This interview is part of our new Blockchain In Healthcare series, where we interview the world's leading thought leaders on the front lines of the intersections between blockchain and healthcare.
In this interview we speak with John Bass, CEO of Hashed Health, to understand how his company is using blockchain to transform the healthcare business, and what the future of the industry holds.
1. What’s the story behind Hashed Health? Why and how did you begin?
JB: Hashed was born out of my experiences at two other healthcare technology startups. Both focused on using technology to solve complex multi-party network challenges in supply chain, registries, patient engagement and value-based care.
My experiences at these companies taught me that the delivery and payment of healthcare is a team sport. I came to understand the importance of collaboration and how technology can be used to facilitate concepts of shared value, which I feel is the future of healthcare. It became clear that today’s healthcare delivery systems are flawed at a foundational level. Healthcare value chains are working as designed, which is why healthcare costs are approaching 20% of gross domestic product. I believe value-based payments and other attempts to realize the “quadruple aim” (better outcomes, lower cost, improved patient experience, improved clinician experience) don’t scale well because of fundamental issues related to trust, transparency and incentive alignment.
In 2015, I took notice of what was happening in the Ethereum community and in the fintech space. I realized blockchain is purpose-built to solve issues of trust, transparency and incentive alignment. It was not hard to connect the potential of the technology to the business problems I’d been struggling with. So, in 2016, I founded Hashed Health, the first healthcare-focused blockchain company.
2. Please describe your use case and how Hashed Health uses blockchain:
JB: Because of our origins, Hashed Health started with a protocol and use case agnostic approach. We believe that the early meaningful work is B2B, so we focused on developing the B2B market with a number of enterprise partners on a number of enterprise solutions. This work has given us a front row seat in terms of real-world design patterns and networks.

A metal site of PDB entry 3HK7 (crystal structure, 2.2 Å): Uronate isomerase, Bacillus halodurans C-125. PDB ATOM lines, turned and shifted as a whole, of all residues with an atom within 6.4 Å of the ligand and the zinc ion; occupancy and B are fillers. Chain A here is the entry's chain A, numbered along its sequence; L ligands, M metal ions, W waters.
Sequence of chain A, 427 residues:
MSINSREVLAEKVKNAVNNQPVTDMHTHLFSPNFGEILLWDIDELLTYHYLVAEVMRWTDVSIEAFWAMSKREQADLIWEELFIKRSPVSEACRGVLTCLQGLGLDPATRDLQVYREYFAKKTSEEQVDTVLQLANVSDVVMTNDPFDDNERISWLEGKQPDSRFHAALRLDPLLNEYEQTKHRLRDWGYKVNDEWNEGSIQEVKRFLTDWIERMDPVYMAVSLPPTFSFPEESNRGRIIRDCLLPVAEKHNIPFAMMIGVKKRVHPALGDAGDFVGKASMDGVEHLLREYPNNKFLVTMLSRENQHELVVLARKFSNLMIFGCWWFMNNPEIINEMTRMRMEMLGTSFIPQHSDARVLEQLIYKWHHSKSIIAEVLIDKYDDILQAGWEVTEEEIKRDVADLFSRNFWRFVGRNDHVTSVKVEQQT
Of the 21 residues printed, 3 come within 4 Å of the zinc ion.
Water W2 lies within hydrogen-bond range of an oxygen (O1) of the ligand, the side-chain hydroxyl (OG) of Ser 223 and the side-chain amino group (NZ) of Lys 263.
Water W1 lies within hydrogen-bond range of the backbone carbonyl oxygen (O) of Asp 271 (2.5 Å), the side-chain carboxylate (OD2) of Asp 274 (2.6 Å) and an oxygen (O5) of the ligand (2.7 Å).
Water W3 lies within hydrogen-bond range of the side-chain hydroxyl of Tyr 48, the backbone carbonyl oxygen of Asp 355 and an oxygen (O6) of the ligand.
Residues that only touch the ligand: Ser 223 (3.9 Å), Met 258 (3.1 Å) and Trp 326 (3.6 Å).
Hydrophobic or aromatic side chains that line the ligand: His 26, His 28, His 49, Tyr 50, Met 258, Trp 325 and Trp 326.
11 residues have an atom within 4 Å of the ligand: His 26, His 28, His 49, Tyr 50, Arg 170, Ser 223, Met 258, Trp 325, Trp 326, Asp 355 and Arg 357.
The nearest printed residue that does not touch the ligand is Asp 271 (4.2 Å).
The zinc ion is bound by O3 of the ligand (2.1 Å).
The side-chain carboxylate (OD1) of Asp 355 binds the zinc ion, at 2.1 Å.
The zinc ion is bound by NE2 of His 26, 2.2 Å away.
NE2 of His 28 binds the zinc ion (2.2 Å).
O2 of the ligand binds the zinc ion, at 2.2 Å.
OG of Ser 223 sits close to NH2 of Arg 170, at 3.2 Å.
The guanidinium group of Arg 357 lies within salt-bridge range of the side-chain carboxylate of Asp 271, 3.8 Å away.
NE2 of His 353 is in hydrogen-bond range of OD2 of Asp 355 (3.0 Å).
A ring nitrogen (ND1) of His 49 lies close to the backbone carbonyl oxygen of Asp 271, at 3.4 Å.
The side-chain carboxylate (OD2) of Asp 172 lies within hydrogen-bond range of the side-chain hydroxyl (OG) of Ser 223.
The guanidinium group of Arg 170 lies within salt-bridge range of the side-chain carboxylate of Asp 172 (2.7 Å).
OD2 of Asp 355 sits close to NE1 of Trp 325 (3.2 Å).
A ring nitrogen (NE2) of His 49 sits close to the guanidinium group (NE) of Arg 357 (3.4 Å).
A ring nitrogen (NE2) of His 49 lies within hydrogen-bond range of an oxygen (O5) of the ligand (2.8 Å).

The majority of our work falls in two areas: asset exchanges and multi-party business process automation.
Perhaps the project we are most known for is the Professional Credentials Exchange (“ProCredEx” or “PCX”), which is an asset exchange for verified credentials data.
ProCredEx represents a new business model for credentialing physicians and other practitioners. It’s a great example of how a distributed ledger can solve a trust problem (primary source verified data) while enabling an incredible new business model (a data market) that is dramatically different and better than the way credentialing is performed today. Using this construct, any entity who has gone through the process of curating this data can offer those primary source verified data artifacts to those who need them. It’s a new, more effective way of solving an old, painful problem in healthcare.
3. Could you share a specific customer/user that benefits from what you offer? What has your service done for them?
JB: Like most projects in the healthcare blockchain space, Professional Credentials Exchange is not yet operating at scale. This solution has the potential to reduce a lot of cost in the system while improving access for patients and decreasing headaches for physicians.